Posted by: babybumper | December 6, 2010

Just Wait: Severing the Pulsing Cord

Hello World by Oskay

There is a link between 2 worlds. At the dawn of birth, the baby is suspended between life in the womb to life in the world via the umbilical cord. This cord remains a connection between a place of free provision and a place of requirement. A channel joining the realm of mom’s lungs and child’s lungs.

The cord pulses until the baby has safely passed between worlds.

Welcome to Our World by chronic shock

As the newborn springs forth into the big world, mom’s contractions continue, pumping blood full of oxygen through the cord to the bambino. Between contractions, some blood is send back to the placenta. If the link remains undisturbed, the youngster can regulate how much blood is needed. This 2 ways street, that is the umbilical cord, results in the optimal amount of blood volume every time.

When a cord is clamped immediately at the dawn of life, the young one looses 1/3 of his blood, trapped in the placenta. In an adult this serious amount of blood loss is classified severe hemorrhage, at about 3.3 pints respectively. Not only does this result in blood depletion, but also requires the newborn to supply his own oxygen immediately, or else.

Cries by Tom Higgins

When a little one is born, what is the first sound you want to hear? Crying. Baby’s first cry is music and relief to all in the room. When a newborn cries, we know oxygen is moving in and out of the lungs. Silence at birth is frightening. When a tiny one is quiet, are they getting enough oxygen? If they don’t breathe soon enough, we fear long term consequences.

“Amputating a functioning placenta destroys the organ that is keeping the child alive and is preparing the child for life outside the womb.” –Dr. George M. Morley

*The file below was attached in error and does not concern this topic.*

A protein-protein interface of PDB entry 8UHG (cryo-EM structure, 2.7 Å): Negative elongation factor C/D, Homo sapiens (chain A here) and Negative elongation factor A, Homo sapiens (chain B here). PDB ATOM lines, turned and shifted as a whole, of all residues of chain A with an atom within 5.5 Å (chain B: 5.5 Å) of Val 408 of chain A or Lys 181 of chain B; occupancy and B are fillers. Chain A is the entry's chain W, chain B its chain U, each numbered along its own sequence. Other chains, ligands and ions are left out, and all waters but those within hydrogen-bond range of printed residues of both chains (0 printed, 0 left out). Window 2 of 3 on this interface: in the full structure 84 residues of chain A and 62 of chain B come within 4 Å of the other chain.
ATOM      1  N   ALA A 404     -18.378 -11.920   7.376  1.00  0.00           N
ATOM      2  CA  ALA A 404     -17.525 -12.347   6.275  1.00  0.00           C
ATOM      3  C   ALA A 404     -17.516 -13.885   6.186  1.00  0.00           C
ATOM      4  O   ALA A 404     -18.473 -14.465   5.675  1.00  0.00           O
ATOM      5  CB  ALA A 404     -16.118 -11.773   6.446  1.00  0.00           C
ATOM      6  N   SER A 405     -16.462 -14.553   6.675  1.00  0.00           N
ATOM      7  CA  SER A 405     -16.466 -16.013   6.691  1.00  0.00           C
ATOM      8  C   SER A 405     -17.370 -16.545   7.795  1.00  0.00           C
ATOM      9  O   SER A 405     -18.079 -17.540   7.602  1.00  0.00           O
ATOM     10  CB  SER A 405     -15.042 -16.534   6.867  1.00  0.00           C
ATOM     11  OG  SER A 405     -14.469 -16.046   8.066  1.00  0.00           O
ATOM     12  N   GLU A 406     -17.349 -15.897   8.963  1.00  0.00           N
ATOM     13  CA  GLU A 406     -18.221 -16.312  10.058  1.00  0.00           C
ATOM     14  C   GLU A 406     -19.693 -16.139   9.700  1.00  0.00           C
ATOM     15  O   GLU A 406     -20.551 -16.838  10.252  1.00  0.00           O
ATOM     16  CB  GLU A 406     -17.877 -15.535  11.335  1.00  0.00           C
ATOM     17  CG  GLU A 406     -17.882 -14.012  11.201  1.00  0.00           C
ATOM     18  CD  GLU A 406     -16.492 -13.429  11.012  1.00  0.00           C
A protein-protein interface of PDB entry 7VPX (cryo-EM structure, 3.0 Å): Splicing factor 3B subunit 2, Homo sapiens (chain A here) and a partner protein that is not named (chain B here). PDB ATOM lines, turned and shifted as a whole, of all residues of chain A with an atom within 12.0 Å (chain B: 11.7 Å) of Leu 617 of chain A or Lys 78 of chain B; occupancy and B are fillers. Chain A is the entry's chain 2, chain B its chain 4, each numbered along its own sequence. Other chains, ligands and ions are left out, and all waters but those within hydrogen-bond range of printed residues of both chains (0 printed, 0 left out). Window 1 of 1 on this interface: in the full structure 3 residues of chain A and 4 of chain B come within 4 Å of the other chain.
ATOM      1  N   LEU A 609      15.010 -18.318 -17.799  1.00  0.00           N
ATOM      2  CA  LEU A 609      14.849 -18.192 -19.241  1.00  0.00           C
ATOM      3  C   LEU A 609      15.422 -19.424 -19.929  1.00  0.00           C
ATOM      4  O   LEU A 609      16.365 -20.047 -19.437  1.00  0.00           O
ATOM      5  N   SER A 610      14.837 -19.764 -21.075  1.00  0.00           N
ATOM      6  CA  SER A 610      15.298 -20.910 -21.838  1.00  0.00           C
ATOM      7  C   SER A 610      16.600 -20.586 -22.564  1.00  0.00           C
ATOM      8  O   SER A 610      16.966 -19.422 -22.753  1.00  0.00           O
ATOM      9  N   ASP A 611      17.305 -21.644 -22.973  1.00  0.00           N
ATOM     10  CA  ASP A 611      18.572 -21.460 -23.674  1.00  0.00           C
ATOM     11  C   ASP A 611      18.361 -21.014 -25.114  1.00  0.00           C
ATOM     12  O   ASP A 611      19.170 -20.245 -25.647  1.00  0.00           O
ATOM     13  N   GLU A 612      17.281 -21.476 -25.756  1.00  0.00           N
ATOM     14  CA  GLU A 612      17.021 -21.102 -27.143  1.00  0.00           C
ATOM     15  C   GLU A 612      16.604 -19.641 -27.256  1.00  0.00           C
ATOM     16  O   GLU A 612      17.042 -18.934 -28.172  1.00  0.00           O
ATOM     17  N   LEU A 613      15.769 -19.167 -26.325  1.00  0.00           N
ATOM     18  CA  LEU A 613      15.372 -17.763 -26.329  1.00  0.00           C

If the cord remains connected, the silent child will continue to receive oxygen-rich blood from mom, while sending back wastes too her, just like in the womb. This link can be life saving for the tiny tot who does not immediately breathe. Crying actually slows the flow of blood from the placenta. Therefore, the cord of the newborn who adjusts quickly to life outside the womb may stop pulsing sooner than the cord of the bambino who has difficulty.

What a great means for resuscitation! Providing oxygen-rich blood, with a pathway for removing wastes (like Carbon Dioxide), and a system for volume regulation is astounding. Continuing the provision of mom while challenging the newborn to sustain life is ingenious and essential! In some ways the cord remains as a safety mechanism. If the little guy doesn’t get enough oxygen through his lungs, mom is still there to help. If outside medical help is necessary, it will be more effective if the channel remains intact.

Pretty Pink by Salim Fadhley

As a parent, how can you ensure your child’s passage between worlds is aided by a connected cord? This is difficult. Asking your provider to “delay cord clamping” may have some value, but if this is not routine, they may not grant your request when the time comes. It is most important to choose the right health care provider. Make it your ambition to select a Birth Attendant who is confident in the natural process of birth. Waiting until the cord stops pulsing usually only takes 3 minutes or so, but some doctors are so focused on speed that they clamp within 10-30 seconds after birth. Pick someone who doesn’t seem rushed, and will take time for you.

Sadly, the medical field at large has not caught on to the magnitude of this link between two worlds. The baby who most needs this connection to transition between realms is the one most likely to have this cord severed quickly. I hope to see a transformation to viewing a cord connection as our greatest resuscitation asset, and a routine in care for every child after birth.

 

I am grateful to Dr. Sarah Buckley who expounded on the importance of this issue beautifully in the interesting book, Gentle Birth, Gentle Mothering.

For a heavy article on Delayed Cord Clamping, see Dr. George M. Morley’s work here.

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